This has three key points: mistrust, disingenuous practice, and ignoring the inner being of the other. These are important and when violated trust, integrity, and passion are hard to rekindle and re-earn.
From the vantage point of the unified theory, there is much to like and only a little to critique regarding Kahneman's work. He is a brilliant experimentalist (I believe he is the only psychologist who has won a Nobel prize-let me know if you know of another) and his studies led to a whole field of behavioral (psychological?) economics. His work on the two mental systems, System 1 and System 2 and their corollaries in consciousness (experiential and reflective/remembering) is directly congruent with the model of cognition advocated for in the unified theory. (Behavioral Investment Theory provides the theoretical frame for System 1, and the Justification Hypothesis for System 2).
Three American psychologists once asked a group of students to watch cartoons and rate how funny they were.
Some were asked to hold a pencil between their lips, forcing them to mimic a scowl. Others watched the cartoons with the pencil between their teeth, simulating a smile. The results were striking: those forced to smile found the cartoons funnier than those compelled to frown. Smiling had actually made them happier.
The process works in reverse too. Frowning makes you unhappy. And a tense neck, back, or shoulders can trigger anxiety and stress. But it’s not just emotions that are driven by such vicious cycles. Pain is too.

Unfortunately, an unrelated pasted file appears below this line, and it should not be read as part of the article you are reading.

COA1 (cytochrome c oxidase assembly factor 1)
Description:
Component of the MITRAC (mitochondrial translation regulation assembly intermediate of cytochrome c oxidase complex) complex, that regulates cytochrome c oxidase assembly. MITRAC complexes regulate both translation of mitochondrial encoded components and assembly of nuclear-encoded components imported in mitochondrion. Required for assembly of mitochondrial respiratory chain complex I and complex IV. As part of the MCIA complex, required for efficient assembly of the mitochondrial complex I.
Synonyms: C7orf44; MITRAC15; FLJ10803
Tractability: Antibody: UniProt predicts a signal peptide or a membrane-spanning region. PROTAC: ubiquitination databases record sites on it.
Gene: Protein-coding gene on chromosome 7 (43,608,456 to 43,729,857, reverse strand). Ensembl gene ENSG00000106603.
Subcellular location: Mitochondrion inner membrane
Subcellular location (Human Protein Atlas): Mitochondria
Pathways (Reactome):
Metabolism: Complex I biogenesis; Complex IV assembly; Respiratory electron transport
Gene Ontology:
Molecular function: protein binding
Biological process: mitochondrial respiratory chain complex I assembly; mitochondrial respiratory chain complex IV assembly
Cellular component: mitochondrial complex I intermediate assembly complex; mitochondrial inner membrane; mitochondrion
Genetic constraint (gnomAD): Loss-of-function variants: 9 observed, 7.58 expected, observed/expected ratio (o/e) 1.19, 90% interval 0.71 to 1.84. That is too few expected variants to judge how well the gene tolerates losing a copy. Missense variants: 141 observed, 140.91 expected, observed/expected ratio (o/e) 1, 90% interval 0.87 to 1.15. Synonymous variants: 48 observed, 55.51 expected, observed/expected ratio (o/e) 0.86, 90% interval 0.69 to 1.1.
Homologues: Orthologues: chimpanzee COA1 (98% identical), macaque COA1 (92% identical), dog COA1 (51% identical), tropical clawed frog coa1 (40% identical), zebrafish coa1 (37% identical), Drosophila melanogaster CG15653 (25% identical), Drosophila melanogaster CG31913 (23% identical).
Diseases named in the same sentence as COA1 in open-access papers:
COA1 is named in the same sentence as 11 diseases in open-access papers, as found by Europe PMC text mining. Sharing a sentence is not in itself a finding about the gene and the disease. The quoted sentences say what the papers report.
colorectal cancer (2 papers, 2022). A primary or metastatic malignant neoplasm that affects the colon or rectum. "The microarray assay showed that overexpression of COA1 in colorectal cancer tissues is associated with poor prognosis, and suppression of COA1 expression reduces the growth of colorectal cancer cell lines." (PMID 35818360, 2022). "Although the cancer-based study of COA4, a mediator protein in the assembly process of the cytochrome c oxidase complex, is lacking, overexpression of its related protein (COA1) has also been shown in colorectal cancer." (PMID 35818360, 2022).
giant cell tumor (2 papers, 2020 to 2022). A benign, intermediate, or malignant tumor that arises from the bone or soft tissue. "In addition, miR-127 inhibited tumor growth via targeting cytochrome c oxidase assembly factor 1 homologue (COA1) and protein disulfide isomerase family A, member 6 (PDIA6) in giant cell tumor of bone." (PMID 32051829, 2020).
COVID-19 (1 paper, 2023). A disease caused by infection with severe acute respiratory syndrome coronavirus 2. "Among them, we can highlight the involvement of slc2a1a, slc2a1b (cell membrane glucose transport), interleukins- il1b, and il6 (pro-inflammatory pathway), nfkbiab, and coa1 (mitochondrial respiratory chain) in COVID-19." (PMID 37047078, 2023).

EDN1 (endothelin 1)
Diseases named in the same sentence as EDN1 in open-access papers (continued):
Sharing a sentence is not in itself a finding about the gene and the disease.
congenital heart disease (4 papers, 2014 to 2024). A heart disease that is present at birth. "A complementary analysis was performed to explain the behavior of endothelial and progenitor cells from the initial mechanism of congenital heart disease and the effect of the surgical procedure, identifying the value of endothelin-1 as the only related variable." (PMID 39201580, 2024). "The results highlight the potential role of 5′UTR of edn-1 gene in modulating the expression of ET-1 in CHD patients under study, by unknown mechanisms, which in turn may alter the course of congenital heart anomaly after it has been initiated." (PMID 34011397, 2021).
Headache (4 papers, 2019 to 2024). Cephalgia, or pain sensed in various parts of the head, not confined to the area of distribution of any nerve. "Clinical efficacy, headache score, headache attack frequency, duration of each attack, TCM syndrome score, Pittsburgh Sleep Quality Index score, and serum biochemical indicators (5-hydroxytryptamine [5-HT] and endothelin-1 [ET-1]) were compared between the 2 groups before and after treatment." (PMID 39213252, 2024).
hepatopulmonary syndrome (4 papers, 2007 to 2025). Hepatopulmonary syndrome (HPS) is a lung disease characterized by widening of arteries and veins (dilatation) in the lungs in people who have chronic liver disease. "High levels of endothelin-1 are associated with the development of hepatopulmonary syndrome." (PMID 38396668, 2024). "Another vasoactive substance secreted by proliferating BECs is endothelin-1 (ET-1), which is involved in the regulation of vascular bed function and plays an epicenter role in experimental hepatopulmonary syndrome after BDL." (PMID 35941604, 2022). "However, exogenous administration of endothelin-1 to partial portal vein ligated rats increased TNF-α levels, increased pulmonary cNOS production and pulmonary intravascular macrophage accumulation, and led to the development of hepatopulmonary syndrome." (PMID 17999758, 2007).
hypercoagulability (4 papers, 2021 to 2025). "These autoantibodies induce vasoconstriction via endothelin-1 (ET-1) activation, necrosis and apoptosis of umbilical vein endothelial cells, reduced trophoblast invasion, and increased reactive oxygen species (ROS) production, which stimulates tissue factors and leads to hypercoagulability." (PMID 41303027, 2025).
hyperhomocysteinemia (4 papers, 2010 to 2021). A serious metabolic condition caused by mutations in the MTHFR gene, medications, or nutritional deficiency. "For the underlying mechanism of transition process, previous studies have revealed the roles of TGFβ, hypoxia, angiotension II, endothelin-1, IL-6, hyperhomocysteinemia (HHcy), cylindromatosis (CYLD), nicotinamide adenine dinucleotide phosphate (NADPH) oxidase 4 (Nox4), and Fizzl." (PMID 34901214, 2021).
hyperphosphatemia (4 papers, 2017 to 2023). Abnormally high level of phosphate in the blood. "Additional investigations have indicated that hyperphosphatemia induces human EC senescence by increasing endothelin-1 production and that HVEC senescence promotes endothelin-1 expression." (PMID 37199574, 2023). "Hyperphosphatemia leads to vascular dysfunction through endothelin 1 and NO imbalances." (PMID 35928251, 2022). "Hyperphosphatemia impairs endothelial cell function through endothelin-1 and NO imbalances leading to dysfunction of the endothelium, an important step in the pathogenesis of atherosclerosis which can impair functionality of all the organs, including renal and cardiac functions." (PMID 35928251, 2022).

And this is where mindfulness comes in. In addition to offering the education and training to make changes, I am always giving my patients homework that requires them to be mindful. I call these self-awareness experiments, ...
High school students increasingly see school as something to "do," not a place to learn. How can parents and educators reframe success to allow schools to become a place of deep engagement and real learning?
One of the most common complaints I hear from teachers, administrators, and staff working in public schools is something along the lines of, "I don't feel appreciated." I'd like to propose that by sim...
"The practice of mindfulness can include meditation, breathing exercises, “purposeful pausing” and a self-awareness of both the physical and mental symptoms of stress. It encourages a person to be more sincerely engaged with the person or activity before them and to make a choice about how to react to stressful situations."
Sam Harris, an American neuroscientist, author, and philosopher, shares his concept of the present moment and why it matters to live in the now rather than wait for the "now" of the future. This video asks viewers to live for each and every moment.
We need to realize that sometimes finding our way is challenging and part of the process of learning. This is not just for the followers, but part of the leadership mindset which is often sorely lacking.
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